A new study from researchers at Cardiff University in Wales has found antibiotics are not effective at treating mild cases of clinically infected eczema in children.
Eczema is a common skin condition that affects 1 in 5 children in the United Kingdom. Particularly bad cases of eczema are called flares, and are often treated with antibiotics.
However, the new study called the CREAM study, found that antibiotics may not be effective in treating mild cases of infected eczema.
Researchers analyzed data from 113 children with non-severely infected eczema who were treated with oral and topical cream and ointment antibiotics and standard eczema treatment with steroid creams and moisturizers, or moisturizers.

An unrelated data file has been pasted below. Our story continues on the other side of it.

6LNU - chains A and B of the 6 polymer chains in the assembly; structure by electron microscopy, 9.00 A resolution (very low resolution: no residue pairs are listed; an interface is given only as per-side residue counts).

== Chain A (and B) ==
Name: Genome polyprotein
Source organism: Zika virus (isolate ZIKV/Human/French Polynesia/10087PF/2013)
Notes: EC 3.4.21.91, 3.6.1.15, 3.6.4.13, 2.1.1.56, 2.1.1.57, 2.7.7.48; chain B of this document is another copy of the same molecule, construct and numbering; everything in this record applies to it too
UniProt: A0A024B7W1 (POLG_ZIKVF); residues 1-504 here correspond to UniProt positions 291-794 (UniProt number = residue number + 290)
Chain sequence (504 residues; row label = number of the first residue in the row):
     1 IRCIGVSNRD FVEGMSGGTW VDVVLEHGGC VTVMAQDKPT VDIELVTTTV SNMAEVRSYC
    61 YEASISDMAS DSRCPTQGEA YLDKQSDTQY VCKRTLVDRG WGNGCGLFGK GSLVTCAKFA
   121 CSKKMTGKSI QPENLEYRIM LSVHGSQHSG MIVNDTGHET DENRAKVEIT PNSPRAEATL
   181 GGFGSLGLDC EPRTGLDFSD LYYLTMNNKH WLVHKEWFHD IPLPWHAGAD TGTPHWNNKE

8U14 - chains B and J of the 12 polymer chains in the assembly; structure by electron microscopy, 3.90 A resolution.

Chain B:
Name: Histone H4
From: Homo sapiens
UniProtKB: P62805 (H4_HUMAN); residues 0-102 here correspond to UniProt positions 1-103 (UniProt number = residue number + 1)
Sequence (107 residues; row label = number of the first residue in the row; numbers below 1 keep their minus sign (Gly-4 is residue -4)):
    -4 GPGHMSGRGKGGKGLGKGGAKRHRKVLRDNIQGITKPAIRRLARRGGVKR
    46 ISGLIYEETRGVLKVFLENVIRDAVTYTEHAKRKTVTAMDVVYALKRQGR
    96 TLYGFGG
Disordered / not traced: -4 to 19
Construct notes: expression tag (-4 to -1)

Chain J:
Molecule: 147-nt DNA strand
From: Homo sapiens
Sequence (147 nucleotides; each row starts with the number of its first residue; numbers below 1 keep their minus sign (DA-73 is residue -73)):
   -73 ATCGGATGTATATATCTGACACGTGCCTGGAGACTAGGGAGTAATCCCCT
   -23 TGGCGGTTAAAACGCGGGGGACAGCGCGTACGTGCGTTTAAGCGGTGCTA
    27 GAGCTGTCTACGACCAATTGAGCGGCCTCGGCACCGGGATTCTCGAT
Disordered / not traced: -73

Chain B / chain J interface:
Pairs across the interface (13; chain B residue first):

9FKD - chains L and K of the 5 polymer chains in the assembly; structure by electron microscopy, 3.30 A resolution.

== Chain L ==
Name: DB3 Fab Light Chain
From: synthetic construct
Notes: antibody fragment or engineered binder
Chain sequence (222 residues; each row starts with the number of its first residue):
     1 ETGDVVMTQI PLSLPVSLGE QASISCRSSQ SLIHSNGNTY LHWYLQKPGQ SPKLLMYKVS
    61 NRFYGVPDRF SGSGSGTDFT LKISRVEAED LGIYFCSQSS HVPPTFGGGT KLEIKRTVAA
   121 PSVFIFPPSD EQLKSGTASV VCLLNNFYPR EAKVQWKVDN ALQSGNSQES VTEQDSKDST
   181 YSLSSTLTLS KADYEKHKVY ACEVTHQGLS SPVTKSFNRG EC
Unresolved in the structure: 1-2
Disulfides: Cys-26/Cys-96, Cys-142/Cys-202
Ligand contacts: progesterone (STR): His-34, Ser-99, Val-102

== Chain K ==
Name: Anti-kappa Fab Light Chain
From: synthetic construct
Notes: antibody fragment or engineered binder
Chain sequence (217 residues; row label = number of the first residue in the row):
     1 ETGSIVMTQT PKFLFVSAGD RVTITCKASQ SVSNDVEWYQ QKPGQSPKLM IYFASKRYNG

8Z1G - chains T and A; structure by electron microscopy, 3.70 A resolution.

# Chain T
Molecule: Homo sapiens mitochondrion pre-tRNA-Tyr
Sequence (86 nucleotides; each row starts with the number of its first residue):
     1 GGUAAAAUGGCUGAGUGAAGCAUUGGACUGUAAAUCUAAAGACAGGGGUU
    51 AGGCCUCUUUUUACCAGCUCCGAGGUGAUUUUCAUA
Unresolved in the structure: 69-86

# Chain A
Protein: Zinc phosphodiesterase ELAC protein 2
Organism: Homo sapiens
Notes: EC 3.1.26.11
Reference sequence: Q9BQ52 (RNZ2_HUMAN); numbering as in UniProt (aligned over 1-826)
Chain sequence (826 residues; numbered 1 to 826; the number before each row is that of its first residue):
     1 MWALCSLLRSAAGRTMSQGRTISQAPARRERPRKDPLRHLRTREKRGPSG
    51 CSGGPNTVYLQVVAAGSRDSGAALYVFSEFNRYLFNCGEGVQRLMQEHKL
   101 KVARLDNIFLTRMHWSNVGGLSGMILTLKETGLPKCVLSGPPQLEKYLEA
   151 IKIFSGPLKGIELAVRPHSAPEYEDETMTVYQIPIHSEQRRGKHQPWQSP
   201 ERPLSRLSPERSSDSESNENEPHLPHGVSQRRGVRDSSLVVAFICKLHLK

The study showed no significant difference between the children treated with antibiotics and those treated with steroid creams and moisturizers.
Children treated with topical corticosteroids and moisturizers had rapid resolution of symptoms.
“Topical antibiotics, often in combination products with topical corticosteroids, are frequently used to treat eczema flares,” Dr. Nick Francis, a clinical reader at Cardiff, said in a press release. “Our research shows that even if there are signs of infection, children with milder eczema are unlikely to benefit from antibiotics, and their use can promote resistance and allergy or skin sensitization. Providing or stepping up the potency of topical corticosteroids and emollients should be the main focus in the care of milder clinically infected eczema flares.”
The study was published in the Annals of Family Medicine.